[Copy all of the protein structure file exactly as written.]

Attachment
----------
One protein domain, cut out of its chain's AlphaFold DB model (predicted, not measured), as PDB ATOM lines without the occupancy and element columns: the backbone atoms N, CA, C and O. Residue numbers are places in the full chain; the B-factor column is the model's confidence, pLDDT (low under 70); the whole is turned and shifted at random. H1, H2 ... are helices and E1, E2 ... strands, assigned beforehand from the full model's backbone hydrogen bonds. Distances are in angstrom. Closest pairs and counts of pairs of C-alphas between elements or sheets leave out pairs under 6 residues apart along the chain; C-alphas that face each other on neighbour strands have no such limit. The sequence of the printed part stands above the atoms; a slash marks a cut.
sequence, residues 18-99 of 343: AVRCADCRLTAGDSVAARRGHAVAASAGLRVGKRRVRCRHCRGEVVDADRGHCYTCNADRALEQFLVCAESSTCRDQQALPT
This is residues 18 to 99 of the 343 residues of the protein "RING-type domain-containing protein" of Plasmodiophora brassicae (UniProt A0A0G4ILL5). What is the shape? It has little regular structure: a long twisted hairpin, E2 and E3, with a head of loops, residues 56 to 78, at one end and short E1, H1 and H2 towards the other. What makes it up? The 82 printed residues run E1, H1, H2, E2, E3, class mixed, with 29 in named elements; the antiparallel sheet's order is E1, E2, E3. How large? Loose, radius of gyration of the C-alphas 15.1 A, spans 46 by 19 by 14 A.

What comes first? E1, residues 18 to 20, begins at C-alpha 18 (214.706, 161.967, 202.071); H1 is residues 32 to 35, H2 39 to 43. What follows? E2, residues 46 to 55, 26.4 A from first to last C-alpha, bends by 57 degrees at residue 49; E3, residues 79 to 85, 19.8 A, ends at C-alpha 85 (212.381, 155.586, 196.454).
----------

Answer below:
One protein domain, cut out of its chain's AlphaFold DB model (predicted, not measured), as PDB ATOM lines without the occupancy and element columns: the backbone atoms N, CA, C and O. Residue numbers are places in the full chain; the B-factor column is the model's confidence, pLDDT (low under 70); the whole is turned and shifted at random. H1, H2 ... are helices and E1, E2 ... strands, assigned beforehand from the full model's backbone hydrogen bonds. Distances are in angstrom. Closest pairs and counts of pairs of C-alphas between elements or sheets leave out pairs under 6 residues apart along the chain; C-alphas that face each other on neighbour strands have no such limit. The sequence of the printed part stands above the atoms; a slash marks a cut.
sequence, residues 18-99 of 343: AVRCADCRLTAGDSVAARRGHAVAASAGLRVGKRRVRCRHCRGEVVDADRGHCYTCNADRALEQFLVCAESSTCRDQQALPT
This is residues 18 to 99 of the 343 residues of the protein "RING-type domain-containing protein" of Plasmodiophora brassicae (UniProt A0A0G4ILL5). What is the shape? It has little regular structure: a long twisted hairpin, E2 and E3, with a head of loops, residues 56 to 78, at one end and short E1, H1 and H2 towards the other. What makes it up? The 82 printed residues run E1, H1, H2, E2, E3, class mixed, with 29 in named elements; the antiparallel sheet's order is E1, E2, E3. How large? Loose, radius of gyration of the C-alphas 15.1 A, spans 46 by 19 by 14 A.

What comes first? E1, residues 18 to 20, begins at C-alpha 18 (214.706, 161.967, 202.071); H1 is residues 32 to 35, H2 39 to 43. What follows? E2, residues 46 to 55, 26.4 A from first to last C-alpha, bends by 57 degrees at residue 49; E3, residues 79 to 85, 19.8 A, ends at C-alpha 85 (212.381, 155.586, 196.454).